Co. Rd. 603
19 mi ::
295 mi ::
Sunny, cooler, windy
In the morning we continue down the road along the telephone lines. Soon we reach an old trail marker on a gated road road headed back towards the gate where we turned around last night. The road we’re on turns away west. We follow it, then stop to find it on our map. It looks like it will also get us to our next water, so we continue. In a couple of miles, though, it hits another gate with the threatening NO TRESPASSING sign. In frustration we walk half a mile west along the fence, but there’s no end in sight. We turn around and backtrack to the telephone lines again. This time we decide to stick to Ben’s advice and bushwhack underneath them. By now I’m realizing that I left before getting all the information I could have from Ben.
The going is not too hard, there’s an overgrown track there. We come to a gate with only old National Forest property markers and go through. A short time later we come a road and follow it to a fork. At the fork is a sign identifying our road as FS322 – the original road with the gate that stopped us. There is also one of the same NO TRESPASSING signs on a tree there. We’re not sure if we’ve trespassed, but we’re out of water and happy to be on our way again. We soon find good water at an electric pump and have a late breakfast.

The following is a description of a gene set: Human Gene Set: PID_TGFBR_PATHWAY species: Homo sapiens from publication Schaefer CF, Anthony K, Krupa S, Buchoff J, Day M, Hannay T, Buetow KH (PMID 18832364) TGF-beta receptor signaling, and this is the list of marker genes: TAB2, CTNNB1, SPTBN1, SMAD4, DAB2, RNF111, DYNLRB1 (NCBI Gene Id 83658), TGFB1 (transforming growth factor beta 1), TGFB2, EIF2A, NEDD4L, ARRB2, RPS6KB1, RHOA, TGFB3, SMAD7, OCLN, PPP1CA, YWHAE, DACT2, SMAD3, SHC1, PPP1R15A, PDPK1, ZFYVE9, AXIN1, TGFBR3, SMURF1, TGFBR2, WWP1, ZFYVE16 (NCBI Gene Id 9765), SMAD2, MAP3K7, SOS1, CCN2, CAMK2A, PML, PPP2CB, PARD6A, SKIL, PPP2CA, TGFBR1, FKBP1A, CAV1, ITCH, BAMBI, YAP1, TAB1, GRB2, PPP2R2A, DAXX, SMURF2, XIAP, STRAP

Later an old guy in an old pickup with a wadded pack of chewing tobacco in his shirt pocket stops, and we tell him about the signs. “Oh,” he says, “I don’t think those are for people just walkin’ on the road.” That’s nice to know. We apply that interpretation to all the other signs we see by the road, and there are many. One offers a $500 reward for information leading to a conviction of a trespasser.
Our wanderings have put us back too far to reach Pie Town today, and it’s not clear where we’ll camp in all this hostile private property. Finally we come to a gated section with no signs, and we set up our camp there in some trees.